Date: Monday, June 13, 2016
Session Time: 6:00pm-7:00pm
Presentation Time: 6:00pm-7:00pm
Location: Halls C&D
Higher tacrolimus (TAC) dose requirements and lower TAC troughs (TT) in African Americans (AA) relative to Caucasians (CA) have been presumed to be due to a higher frequency of the CYP3A5*1 allele in AAs which results in expression of CYP3A enzyme (and more rapid TAC metabolism). We hypothesized that the CYP3A5*1 allele is not the only reason for enhanced TAC clearance observed in AA. To determine if additional genes may be associated with variation in TT, we compared CA to AA kidney transplant recipients, where all recipients of both populations carried two CYP3A5 loss-of-function alleles (*3, rs776746; *6, rs10264272; or *7, rs41303343) resulting in an absence of CYP3A5 expression. The cohort consisted of 1,430 individuals (100 AA and 1,330 CA) from five study sites. TT were clinically measured at each site. A total of 14,427 TT were analyzed (950 from AA and 13,477 from CA). We found that TT early post-transplant were approximately 1 ng/ml lower in the AA compared to CA recipients, but after day 35 post-tx TT were similar and in a multivariable model including transplant center, time from transplant and simultaneous pancreas-kidney transplant race was not significant variable (p=0.32). Total daily TAC doses were approximately 0.9 mg/day higher in AA than in CA after day 24 post-tx (p=6.6E-4). Even after normalizing for dose and weight, TT remained lower in AA (p=0.02). These data suggest that there may be additional variants in genes that result in higher tacrolimus dose requirements in AA. Potential genes that result in greater AA TAC clearance may be CYP3A4 (which is also involved in tacrolimus metabolism), genes known to influence CYP3A expression or genes which affect enzyme activity. A complete understanding of the impact of population specific genomic variants in genes responsible for TAC metabolism is important to a precision medicine approach to transplant immunosuppression. (Funded by NIAID).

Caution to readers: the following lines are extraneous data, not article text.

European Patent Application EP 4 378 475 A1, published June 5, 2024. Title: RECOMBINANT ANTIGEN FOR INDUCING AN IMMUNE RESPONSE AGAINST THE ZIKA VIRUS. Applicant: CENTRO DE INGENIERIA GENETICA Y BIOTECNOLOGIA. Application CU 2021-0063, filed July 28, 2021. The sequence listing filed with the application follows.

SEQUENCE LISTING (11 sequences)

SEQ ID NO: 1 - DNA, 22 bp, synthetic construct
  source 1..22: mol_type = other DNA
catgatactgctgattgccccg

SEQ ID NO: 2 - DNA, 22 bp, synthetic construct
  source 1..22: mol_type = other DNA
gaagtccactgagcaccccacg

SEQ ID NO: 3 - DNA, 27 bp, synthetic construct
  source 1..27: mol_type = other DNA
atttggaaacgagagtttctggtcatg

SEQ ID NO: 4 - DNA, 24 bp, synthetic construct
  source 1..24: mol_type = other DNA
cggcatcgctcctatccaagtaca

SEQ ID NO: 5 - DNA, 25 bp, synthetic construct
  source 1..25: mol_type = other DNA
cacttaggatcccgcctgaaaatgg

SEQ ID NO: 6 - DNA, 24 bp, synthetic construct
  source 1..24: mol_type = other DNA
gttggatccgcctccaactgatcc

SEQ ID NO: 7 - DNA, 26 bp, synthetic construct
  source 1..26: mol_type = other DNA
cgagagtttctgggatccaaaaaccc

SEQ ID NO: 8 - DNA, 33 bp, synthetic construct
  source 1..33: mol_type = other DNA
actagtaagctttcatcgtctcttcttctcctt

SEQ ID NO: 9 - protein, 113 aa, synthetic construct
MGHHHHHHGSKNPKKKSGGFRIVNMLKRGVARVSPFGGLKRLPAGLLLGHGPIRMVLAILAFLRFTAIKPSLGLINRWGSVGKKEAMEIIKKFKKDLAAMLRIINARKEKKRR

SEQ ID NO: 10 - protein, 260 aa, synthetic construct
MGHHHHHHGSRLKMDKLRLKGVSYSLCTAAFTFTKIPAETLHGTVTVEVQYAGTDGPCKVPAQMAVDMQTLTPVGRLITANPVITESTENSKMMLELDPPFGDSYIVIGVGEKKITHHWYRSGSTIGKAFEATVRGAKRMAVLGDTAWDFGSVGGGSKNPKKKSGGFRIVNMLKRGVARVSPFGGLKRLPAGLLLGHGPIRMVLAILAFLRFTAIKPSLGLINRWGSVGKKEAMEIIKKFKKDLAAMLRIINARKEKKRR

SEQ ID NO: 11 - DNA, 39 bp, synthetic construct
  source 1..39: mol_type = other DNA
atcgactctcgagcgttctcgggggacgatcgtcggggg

CITATION INFORMATION: Oetting W, Schladt D, Guan W, Remmel R, Dorr C, Sanghavi K, Matas A, Mannon R, Israni A, Jacobson P, For DeKAF Genomics, GEN-03 Investigators Differences in Tacrolimus Troughs and Doses Between Caucasians and African Americans with Two CYP3A5 Loss-of-Function Alleles: Looking Beyond CYP3A5 Expression. Am J Transplant. 2016;16 (suppl 3).
To cite this abstract in AMA style:Oetting W, Schladt D, Guan W, Remmel R, Dorr C, Sanghavi K, Matas A, Mannon R, Israni A, Jacobson P, Genomics ForDeKAF, Investigators GEN-03. Differences in Tacrolimus Troughs and Doses Between Caucasians and African Americans with Two CYP3A5 Loss-of-Function Alleles: Looking Beyond CYP3A5 Expression. [abstract]. Am J Transplant. 2016; 16 (suppl 3). https://atcmeetingabstracts.com/abstract/differences-in-tacrolimus-troughs-and-doses-between-caucasians-and-african-americans-with-two-cyp3a5-loss-of-function-alleles-looking-beyond-cyp3a5-expression/. Accessed October 26, 2020.
« Back to 2016 American Transplant Congress